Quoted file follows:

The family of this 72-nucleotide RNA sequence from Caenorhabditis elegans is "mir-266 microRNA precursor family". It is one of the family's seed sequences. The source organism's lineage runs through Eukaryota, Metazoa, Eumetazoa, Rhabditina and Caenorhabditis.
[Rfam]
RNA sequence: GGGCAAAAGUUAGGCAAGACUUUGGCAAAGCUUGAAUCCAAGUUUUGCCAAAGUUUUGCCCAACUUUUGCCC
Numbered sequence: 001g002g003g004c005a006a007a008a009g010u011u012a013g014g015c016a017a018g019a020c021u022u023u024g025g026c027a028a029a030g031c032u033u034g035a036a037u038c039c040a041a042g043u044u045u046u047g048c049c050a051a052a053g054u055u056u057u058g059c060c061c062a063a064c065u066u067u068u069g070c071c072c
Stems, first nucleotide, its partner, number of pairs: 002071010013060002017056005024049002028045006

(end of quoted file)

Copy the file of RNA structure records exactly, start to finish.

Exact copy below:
The family of this 72-nucleotide RNA sequence from Caenorhabditis elegans is "mir-266 microRNA precursor family". It is one of the family's seed sequences. The source organism's lineage runs through Eukaryota, Metazoa, Eumetazoa, Rhabditina and Caenorhabditis.
[Rfam]
RNA sequence: GGGCAAAAGUUAGGCAAGACUUUGGCAAAGCUUGAAUCCAAGUUUUGCCAAAGUUUUGCCCAACUUUUGCCC
Numbered sequence: 001g002g003g004c005a006a007a008a009g010u011u012a013g014g015c016a017a018g019a020c021u022u023u024g025g026c027a028a029a030g031c032u033u034g035a036a037u038c039c040a041a042g043u044u045u046u047g048c049c050a051a052a053g054u055u056u057u058g059c060c061c062a063a064c065u066u067u068u069g070c071c072c
Stems, first nucleotide, its partner, number of pairs: 002071010013060002017056005024049002028045006